This might be related to an increase in the snail population in the lower Deschutes River.  Portland General Electric’s Year 1 Data Summary Report from their Lower Deschutes River Macroinvertebrate and Periphyton Report Study published in 2014, indicates that there has been a significant increase in snail populations in the lower Deschutes River.  This increase in population in the intermediate host (snails) might be related to the increase in black spot disease noted in fish.  The snail population increase is likely linked to the increase in algae in the lower river.

Is this a catastrophic occurrence?  Probably not.  But it could be another indication of ecological change in the lower Deschutes River.

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DRA Releases Reports

On March 4, we posted two new reports under the “Reports” tab on our website.

The first report is the analysis of our 2014 thermal imaging survey of the lower Deschutes River.

Slide1

This report is the analysis of the first known thermal imaging look at mid-summer temperature behavior in the lower river.  There were many unanticipated surprises from the imaging, but two findings are of greatest importance.

  • The thermal behavior of water discharged from the Pelton-Round Butte Complex during nighttime hours is unaffected by “canyon effect.” Canyon effect warms the water during the day as a product of solar radiation exposure.  Nighttime discharge, however, avoids much of the daytime warming effect.   Yet all temperature calculations used for temperature management by dam operations act as if water temperature and temperature behavior are the same day and night.  It has also been stated by the dam operators that “cooler temperature discharge from the dams wouldn’t make any difference” because of “canyon effect.”  Our findings contradict that.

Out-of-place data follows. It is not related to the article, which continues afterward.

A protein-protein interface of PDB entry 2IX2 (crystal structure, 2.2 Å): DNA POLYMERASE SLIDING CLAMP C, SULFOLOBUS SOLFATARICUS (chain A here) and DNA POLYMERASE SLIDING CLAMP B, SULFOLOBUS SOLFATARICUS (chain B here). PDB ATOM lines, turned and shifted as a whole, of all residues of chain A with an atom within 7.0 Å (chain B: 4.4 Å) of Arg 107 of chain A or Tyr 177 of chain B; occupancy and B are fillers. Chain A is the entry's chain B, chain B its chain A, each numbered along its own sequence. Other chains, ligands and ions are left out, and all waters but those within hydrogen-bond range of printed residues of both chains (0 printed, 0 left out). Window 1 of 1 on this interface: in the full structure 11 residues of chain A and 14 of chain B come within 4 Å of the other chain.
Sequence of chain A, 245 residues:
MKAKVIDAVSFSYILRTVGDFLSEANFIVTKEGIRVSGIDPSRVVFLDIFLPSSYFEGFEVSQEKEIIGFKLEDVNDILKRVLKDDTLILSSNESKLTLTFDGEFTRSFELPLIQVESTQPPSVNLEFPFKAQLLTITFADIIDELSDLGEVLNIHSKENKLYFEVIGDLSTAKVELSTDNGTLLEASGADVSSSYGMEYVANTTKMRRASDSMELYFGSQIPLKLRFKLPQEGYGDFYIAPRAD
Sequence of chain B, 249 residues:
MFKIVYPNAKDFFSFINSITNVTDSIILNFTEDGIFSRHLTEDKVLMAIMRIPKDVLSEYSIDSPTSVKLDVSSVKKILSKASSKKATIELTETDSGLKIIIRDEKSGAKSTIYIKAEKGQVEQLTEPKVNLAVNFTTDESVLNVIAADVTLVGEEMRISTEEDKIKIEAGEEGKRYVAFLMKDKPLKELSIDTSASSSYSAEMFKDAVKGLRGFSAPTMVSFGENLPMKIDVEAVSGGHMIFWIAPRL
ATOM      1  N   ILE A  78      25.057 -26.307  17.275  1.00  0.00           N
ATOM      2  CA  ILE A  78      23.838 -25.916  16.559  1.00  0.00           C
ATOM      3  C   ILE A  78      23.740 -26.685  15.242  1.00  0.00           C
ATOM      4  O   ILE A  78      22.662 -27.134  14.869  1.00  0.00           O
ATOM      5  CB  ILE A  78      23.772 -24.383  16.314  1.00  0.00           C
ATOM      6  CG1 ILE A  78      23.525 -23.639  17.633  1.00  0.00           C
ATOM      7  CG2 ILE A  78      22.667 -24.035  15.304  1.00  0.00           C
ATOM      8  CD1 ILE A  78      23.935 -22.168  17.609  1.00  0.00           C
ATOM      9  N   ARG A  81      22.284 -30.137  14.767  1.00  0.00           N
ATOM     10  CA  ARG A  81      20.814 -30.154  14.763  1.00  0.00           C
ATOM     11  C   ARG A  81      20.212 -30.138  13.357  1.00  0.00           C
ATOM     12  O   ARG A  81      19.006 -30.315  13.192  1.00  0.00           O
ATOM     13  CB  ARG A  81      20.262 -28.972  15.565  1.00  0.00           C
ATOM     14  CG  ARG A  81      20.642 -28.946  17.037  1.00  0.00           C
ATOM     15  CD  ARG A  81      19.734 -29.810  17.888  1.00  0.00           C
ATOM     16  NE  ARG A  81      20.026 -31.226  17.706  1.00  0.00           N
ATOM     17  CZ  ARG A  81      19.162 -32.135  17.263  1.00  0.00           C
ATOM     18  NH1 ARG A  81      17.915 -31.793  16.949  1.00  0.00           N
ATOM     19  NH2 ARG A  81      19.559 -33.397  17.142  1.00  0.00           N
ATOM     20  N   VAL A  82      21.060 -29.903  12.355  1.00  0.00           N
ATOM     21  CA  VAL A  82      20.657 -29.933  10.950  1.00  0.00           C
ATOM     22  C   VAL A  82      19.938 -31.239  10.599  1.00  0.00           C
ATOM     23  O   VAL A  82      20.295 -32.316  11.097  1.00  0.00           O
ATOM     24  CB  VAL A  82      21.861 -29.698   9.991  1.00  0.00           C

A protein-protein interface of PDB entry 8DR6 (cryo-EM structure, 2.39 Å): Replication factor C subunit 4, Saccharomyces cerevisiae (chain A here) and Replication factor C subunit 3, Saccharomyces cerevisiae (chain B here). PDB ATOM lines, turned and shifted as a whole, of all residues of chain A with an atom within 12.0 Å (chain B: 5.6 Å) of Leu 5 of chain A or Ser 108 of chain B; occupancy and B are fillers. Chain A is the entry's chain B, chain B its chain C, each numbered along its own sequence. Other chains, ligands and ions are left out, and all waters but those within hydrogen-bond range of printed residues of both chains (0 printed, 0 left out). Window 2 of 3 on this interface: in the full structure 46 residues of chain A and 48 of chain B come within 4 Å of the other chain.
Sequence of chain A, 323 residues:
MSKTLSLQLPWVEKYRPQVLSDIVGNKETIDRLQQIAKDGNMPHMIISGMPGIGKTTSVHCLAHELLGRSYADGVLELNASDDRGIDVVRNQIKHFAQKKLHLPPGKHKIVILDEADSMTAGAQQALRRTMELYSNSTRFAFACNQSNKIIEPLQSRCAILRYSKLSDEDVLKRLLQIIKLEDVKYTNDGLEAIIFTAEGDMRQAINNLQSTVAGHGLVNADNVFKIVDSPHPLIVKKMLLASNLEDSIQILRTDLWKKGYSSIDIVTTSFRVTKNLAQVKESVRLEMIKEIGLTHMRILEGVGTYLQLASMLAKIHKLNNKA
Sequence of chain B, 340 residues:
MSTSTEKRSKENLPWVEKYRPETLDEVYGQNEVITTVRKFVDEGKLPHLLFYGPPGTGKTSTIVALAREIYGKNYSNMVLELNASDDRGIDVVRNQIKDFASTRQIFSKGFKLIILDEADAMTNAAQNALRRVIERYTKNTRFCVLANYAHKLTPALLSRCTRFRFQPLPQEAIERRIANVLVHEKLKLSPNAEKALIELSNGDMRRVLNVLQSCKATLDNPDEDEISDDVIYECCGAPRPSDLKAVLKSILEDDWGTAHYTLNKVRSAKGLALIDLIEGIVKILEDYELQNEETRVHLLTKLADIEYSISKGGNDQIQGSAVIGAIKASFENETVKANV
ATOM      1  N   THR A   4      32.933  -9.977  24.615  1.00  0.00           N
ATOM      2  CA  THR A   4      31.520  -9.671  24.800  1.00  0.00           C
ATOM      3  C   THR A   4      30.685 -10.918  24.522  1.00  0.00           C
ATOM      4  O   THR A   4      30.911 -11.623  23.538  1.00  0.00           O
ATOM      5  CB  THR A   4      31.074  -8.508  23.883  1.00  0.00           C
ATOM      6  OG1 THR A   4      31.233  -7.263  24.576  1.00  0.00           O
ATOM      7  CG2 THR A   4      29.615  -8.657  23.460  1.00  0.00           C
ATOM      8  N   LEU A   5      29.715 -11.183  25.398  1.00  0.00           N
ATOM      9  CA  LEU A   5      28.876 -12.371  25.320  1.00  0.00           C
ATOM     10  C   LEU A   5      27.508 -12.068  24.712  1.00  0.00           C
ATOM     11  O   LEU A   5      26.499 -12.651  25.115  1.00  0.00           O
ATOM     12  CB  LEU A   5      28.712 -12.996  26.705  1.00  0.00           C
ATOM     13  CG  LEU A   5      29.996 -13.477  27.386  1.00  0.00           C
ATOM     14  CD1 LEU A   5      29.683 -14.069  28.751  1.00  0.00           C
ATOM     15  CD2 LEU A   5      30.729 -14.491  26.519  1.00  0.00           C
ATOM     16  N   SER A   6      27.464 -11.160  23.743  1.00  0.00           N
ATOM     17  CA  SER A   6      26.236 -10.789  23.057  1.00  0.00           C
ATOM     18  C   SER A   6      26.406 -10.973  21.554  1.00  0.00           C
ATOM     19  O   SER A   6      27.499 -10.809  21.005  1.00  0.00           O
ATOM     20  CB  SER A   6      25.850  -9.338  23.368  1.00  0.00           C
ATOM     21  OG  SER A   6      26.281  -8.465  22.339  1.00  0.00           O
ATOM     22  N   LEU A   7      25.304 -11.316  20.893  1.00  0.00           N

• Solar radiation (down-bound long wave radiation) is far more important than air temperature in determining river temperatures. Solar radiation warms both air and the water in the river.  That means that shade from canyon walls and riparian vegetation is important in maintaining cooler water in the river.  Air temperature in Redmond is also an important factor in determining the goal for temperature management for dam discharge, yet air temperature has little effect on water temperature.

The second report describes our data and findings from the 2015 water quality study we did in Lake Billy Chinook and in the lower river just below the Pelton-Round Butte Dam Complex. 

Slide2

The Selective Water Withdrawal Tower at Round Butte Dam (the uppermost dam of the three dam complex at Pelton-Round Butte) has intake portals in the top 30 feet of the reservoir, and at 265 feet of depth.  To better understand the water quality effects of Tower operations and selective water withdrawal, we sampled surface water and water at depth in front of the Tower, as well as in the river below the dams.